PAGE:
As the centenary of the start of the First World War comes closer, a Cardigan man has written a book that is set to be a cherished volume.
David Griffiths of Greenland Meadows has spent years tracking down the stories behind the names on Cardigan's cenotaph.
Around 500 of the town's young men went to war with a fifth never to return.
Cardigan Town Cenotaph chronicles the history behind each man from 21-year-old Norman Daniel who was shot by a sentry at his camp in South Pembrokeshire in the early days of the war to Lewis Wigley who survived his ship sinking in a torpedo attack in 1917 but returned home to die a few weeks later of the effects of exposure.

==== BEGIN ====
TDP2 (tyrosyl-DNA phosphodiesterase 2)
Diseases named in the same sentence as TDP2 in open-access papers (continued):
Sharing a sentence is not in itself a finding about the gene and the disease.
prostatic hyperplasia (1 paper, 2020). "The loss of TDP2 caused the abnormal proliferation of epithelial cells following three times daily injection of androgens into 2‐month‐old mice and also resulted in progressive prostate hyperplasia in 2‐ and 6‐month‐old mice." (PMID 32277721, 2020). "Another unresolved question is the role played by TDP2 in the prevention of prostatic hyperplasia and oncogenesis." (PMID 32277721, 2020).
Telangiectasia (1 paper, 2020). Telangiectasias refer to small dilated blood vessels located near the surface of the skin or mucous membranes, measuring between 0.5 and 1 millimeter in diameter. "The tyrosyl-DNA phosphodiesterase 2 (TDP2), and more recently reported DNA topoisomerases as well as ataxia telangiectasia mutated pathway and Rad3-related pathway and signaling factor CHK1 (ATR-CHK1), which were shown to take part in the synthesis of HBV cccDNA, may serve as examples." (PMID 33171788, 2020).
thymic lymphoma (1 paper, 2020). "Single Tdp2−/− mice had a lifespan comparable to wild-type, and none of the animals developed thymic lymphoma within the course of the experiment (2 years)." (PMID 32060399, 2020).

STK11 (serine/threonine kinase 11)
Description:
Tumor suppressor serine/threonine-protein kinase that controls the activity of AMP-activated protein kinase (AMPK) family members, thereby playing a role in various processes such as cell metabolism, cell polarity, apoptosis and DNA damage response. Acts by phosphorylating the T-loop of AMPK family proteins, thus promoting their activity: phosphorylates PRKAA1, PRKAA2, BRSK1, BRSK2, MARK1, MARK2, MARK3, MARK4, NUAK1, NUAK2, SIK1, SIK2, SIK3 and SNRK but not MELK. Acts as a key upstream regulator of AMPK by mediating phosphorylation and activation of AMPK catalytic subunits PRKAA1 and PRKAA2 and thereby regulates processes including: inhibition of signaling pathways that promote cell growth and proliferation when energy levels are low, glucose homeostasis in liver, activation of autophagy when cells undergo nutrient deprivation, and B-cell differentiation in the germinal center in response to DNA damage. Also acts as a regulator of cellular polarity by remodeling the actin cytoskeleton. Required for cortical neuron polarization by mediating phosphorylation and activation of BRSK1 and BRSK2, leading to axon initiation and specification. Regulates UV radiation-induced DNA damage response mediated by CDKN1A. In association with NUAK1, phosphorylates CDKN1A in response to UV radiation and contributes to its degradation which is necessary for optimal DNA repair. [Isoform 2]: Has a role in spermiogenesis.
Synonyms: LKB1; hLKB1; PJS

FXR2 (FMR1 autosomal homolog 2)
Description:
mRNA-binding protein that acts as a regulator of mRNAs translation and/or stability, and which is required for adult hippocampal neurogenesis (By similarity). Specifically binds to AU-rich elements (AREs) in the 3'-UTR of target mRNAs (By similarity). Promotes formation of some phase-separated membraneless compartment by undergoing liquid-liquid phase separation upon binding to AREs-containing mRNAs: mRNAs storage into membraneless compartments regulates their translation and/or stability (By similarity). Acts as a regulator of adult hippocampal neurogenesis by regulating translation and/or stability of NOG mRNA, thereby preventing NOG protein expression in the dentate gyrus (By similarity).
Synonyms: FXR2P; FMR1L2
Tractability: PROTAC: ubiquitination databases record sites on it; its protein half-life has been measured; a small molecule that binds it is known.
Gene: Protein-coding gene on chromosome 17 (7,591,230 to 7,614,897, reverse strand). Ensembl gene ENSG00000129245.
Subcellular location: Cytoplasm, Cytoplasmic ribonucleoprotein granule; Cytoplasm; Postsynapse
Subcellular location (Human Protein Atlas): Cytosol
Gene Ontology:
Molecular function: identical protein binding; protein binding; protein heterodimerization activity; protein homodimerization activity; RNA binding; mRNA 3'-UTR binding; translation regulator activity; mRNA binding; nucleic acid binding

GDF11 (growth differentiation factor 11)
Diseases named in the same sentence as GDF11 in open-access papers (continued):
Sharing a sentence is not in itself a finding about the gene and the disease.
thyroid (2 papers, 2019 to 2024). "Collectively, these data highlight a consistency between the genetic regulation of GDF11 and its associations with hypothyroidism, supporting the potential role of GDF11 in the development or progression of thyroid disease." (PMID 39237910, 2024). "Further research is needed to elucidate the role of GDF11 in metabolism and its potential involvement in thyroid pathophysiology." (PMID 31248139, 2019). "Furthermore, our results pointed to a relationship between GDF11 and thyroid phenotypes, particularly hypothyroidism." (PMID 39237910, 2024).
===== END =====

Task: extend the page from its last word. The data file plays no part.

"The stories really bring to life the names on the cenotaph," said Mr Griffiths.
The book also includes the home addresses - with some streets losing several young men.
"It was a war like no other. The community felt the effects for years," he said.
The final years of the war saw the heaviest losses - 1917 and 1918 saw the deaths of over 50 soldiers.
He said he thought it was important for Cardigan to commemorate the men who died as part of the centenary.
All the proceeds from the book - which is on sale at Awen Teifi in Cardigan - will go to the Poppy Appeal.
Mr Griffiths is still trying to track down pictures of the men - anyone who can help can contact the Tivy-Side office.